LONDON — Arthouse, a leading Russian distributor of foreign and independent films, has pushed ahead with the release of British LGBT-themed comedy-drama “Pride” in Russia, despite the country’s anti-gay laws.
Matthew Warchus’ “Pride,” which premiered at the Cannes Film Festival in 2014, tells the true story of U.K. gay activists who worked to help miners during their lengthy strike in the summer of 1984.
Homosexuality was decriminalized in Russia in 1993, but in recent years the legal situation for LGBT people has moved backwards in the country. In 2012 Moscow Pride was banned for 100 years by the city courts, and in 2013, President Vladimir Putin outlawed “propaganda” that promoted “nontraditional sexual relations” to children.
This law, which is said to “protect” kids, is vague, but with regards to cinema, it means that any advertising for a film dealing with LGBT themes must carry an “18+” logo, and only adults can watch the pic. Religious extremists and right-wing groups have sent teens under 18 to see these movies so that a prosecution can be brought, so theater owners have to check IDs.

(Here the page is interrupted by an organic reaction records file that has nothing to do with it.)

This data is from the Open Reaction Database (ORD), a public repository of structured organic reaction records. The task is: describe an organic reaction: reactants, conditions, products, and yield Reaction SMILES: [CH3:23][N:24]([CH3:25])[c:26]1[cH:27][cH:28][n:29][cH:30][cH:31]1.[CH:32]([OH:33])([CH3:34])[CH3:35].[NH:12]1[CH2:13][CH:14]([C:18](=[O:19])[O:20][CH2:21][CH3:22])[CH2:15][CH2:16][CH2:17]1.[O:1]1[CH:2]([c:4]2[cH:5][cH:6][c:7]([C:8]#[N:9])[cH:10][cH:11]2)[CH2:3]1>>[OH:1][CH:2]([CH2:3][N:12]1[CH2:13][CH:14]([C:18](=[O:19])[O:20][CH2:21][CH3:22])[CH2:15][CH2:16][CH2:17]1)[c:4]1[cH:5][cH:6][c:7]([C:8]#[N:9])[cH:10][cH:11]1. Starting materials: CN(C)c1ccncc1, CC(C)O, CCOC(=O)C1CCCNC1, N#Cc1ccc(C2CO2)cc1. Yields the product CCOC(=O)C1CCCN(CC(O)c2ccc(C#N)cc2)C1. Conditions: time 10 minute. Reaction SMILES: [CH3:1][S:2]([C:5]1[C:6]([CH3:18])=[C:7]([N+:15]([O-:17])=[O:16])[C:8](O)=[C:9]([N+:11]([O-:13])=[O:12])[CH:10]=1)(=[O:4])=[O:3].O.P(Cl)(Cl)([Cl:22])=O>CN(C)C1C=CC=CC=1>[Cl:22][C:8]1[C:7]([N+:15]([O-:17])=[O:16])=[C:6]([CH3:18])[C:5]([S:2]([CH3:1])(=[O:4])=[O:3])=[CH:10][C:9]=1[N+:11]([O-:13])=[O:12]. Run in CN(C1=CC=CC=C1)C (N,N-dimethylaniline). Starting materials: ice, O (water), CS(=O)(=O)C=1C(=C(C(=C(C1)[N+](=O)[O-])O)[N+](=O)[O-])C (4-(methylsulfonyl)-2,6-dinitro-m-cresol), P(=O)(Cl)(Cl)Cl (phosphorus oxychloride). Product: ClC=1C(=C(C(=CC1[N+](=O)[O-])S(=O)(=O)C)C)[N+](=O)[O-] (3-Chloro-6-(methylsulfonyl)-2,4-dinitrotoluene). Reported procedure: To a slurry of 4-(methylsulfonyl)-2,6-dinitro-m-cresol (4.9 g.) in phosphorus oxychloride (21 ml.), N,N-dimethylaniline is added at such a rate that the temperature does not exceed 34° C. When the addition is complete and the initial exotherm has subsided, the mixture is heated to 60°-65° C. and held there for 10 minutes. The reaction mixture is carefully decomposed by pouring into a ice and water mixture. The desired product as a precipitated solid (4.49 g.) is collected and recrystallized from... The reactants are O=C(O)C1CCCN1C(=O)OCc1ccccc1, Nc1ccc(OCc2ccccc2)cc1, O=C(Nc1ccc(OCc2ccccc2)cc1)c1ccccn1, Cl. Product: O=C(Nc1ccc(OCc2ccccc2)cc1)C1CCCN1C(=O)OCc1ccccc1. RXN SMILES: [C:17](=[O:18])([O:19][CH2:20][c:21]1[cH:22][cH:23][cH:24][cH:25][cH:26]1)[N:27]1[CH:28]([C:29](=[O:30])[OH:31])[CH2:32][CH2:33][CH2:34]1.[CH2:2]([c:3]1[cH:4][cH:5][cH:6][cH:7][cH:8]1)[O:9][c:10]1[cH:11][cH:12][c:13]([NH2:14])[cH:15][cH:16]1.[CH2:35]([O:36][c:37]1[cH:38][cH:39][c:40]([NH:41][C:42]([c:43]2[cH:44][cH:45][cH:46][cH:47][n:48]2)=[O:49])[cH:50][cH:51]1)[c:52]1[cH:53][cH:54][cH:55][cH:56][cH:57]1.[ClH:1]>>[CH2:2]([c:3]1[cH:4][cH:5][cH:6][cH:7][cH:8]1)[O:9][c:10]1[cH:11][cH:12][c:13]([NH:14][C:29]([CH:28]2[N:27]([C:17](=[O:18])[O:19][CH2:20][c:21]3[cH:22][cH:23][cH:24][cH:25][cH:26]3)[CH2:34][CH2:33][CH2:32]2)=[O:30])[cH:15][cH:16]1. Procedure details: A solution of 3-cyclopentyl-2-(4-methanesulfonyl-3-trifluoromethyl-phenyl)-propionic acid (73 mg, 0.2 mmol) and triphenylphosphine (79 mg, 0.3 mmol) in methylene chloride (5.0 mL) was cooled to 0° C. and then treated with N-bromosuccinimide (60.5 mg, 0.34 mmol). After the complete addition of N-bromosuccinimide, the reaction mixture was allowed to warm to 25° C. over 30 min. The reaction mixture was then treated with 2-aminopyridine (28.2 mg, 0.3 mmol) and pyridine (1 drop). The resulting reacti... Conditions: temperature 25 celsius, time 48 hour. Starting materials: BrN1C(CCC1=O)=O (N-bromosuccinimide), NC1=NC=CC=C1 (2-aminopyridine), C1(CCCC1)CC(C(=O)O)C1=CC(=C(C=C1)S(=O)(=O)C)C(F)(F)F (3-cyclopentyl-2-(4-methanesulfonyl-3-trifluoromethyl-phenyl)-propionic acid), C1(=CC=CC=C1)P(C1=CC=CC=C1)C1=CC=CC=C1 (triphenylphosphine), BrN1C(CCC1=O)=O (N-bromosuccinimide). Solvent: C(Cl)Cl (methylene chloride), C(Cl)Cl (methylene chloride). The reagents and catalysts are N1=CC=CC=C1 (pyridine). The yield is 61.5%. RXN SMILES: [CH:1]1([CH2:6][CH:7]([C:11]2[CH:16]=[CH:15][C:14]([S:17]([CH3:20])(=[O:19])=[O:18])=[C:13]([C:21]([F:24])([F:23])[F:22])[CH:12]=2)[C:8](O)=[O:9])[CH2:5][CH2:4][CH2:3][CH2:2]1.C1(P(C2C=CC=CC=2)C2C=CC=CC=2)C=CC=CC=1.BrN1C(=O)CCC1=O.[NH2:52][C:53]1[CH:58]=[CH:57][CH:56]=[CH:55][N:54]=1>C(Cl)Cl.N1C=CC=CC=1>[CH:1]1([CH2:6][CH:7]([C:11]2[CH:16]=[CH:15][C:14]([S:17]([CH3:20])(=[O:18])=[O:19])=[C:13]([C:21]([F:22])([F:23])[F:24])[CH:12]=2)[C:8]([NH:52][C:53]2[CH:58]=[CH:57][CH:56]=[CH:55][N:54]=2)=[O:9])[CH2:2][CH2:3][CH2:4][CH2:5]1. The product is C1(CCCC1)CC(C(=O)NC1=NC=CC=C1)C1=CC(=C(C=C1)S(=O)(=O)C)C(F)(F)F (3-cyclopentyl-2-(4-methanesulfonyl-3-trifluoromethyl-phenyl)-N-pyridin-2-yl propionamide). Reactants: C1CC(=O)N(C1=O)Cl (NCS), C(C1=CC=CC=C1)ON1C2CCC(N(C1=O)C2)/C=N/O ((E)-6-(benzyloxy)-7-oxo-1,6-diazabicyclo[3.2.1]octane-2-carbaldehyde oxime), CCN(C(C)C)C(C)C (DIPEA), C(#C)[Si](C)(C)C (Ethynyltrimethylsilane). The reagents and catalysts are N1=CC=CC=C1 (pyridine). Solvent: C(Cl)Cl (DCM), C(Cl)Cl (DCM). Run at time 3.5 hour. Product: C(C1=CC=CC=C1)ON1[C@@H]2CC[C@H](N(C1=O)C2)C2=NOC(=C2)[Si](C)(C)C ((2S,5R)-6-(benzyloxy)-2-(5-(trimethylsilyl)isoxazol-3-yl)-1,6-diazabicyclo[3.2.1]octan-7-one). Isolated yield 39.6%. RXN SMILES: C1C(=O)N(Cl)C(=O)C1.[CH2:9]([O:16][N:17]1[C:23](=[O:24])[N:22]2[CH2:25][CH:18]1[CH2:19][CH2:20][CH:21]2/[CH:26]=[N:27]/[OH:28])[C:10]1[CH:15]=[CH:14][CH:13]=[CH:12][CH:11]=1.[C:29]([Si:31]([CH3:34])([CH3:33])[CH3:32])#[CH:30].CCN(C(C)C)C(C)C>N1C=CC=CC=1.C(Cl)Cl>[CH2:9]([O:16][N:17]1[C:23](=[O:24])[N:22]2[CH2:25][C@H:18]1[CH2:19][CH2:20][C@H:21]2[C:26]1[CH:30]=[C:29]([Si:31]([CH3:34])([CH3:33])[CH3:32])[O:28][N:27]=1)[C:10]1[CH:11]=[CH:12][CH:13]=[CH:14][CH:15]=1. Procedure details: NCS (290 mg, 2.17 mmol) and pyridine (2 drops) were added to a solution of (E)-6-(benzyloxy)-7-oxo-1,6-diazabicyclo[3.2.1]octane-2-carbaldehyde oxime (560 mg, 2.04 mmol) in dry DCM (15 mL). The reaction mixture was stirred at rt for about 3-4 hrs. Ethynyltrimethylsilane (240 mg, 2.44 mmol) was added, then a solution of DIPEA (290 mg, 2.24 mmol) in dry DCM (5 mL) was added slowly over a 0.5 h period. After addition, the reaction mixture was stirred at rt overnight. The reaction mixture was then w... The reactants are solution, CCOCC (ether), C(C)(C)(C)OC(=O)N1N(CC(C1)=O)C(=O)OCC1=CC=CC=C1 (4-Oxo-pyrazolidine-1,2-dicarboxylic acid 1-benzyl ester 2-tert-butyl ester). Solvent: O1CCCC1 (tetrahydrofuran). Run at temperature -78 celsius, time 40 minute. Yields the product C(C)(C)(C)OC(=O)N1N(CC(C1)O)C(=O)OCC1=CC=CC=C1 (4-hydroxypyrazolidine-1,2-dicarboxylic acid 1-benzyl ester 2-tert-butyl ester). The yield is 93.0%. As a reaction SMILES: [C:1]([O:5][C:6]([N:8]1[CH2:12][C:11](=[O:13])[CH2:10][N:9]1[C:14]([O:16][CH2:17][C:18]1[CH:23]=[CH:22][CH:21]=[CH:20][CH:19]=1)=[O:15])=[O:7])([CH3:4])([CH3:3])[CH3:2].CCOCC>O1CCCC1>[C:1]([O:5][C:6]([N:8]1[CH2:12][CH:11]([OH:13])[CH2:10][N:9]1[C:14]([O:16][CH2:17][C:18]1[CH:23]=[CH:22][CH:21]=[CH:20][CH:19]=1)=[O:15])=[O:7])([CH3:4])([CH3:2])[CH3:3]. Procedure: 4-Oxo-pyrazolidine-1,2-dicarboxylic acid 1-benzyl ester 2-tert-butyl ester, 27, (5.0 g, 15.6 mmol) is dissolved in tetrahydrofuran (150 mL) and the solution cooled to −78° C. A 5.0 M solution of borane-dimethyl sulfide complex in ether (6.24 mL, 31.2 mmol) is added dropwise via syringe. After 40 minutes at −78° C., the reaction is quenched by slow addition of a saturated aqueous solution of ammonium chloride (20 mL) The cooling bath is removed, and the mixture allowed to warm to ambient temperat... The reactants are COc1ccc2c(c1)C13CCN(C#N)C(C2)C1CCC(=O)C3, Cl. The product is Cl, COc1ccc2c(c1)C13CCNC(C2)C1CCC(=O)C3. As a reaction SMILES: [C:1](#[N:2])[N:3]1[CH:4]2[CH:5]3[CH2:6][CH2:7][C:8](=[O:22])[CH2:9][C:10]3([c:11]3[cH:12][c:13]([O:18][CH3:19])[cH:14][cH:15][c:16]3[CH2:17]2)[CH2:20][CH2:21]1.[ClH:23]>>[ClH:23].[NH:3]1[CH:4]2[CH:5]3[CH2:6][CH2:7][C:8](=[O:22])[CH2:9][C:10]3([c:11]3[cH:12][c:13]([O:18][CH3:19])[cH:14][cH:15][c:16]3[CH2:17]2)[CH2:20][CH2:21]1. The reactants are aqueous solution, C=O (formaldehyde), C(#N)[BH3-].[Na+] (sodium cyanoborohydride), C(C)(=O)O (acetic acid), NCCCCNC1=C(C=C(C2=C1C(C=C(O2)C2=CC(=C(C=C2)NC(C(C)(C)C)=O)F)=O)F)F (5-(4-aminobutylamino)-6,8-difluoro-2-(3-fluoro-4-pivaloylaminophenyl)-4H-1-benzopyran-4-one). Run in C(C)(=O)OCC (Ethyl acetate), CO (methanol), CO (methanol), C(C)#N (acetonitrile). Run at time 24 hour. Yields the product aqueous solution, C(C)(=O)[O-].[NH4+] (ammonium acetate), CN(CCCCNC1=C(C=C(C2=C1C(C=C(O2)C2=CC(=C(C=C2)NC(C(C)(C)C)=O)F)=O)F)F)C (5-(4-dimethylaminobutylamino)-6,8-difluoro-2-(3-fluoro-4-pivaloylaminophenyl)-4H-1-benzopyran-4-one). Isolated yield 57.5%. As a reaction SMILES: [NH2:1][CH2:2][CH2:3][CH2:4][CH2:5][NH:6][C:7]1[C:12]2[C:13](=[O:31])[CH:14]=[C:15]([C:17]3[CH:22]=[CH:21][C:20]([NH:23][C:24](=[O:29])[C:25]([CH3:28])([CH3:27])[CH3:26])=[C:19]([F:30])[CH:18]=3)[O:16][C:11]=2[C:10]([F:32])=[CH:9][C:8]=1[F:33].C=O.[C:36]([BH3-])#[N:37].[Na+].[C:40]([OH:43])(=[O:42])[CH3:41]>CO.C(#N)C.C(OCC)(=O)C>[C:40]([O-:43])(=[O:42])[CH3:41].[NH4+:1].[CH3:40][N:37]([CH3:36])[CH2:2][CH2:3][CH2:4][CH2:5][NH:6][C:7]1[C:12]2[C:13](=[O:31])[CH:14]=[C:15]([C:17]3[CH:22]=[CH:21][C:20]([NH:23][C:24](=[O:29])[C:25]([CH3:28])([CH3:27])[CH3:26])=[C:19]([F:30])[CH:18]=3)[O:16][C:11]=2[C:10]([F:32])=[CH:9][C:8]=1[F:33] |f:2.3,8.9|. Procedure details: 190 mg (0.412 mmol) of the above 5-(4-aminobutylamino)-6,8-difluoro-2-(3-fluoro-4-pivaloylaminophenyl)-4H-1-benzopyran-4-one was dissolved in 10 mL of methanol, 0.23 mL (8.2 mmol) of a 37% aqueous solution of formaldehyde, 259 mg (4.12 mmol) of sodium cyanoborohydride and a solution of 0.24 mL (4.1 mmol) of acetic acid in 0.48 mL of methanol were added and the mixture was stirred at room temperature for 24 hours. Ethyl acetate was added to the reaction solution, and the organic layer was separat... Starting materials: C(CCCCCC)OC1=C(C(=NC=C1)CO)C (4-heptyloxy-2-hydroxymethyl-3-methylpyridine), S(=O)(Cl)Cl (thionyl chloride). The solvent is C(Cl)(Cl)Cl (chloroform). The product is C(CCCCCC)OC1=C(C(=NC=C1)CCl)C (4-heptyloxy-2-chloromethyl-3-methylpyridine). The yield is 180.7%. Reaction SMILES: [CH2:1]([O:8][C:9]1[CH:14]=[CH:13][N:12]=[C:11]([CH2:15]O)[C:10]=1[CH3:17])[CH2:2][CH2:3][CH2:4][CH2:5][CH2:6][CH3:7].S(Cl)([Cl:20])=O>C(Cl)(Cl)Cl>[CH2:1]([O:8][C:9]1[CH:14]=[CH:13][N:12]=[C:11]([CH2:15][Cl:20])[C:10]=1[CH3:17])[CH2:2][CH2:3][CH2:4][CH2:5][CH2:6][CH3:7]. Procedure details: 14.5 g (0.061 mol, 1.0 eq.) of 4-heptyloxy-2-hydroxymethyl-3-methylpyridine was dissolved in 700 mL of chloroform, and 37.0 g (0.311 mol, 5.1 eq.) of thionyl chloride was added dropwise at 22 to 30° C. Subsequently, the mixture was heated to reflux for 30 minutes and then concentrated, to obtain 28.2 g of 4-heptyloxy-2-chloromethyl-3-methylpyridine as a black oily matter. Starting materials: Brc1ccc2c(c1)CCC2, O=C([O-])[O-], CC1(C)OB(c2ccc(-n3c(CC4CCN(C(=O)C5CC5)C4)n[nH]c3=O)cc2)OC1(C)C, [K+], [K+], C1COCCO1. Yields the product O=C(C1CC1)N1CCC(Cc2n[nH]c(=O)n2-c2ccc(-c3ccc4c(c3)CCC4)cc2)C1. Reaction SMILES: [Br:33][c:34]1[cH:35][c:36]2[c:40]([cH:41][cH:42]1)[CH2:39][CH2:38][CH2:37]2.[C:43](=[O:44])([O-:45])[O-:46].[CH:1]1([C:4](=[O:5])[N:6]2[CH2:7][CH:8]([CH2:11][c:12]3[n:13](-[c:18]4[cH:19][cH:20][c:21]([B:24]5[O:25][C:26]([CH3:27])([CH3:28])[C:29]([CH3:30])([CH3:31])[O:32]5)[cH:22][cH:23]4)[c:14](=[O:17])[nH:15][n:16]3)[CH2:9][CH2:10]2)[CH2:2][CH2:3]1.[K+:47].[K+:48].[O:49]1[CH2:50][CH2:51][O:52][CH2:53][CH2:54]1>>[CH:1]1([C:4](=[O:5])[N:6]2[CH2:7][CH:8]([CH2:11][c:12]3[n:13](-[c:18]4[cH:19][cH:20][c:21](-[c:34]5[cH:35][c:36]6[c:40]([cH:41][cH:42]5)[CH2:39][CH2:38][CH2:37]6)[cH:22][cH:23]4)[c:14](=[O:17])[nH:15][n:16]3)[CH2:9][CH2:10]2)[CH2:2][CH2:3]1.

Despite this, films with LGBT themes, such as “Pride” and “Blue Is the Warmest Color,” continue to be distributed. Arthouse was co-founded by CEO Yan Vizinberg, president Sam Klebanov and Abigail Honor in March. Klebanov is the former owner of Russian arthouse movie distributor Cinema without Frontiers, which distributed “Blue Is the Warmest Color.”
— Arthouse.ru (@arthouseru) August 13, 2015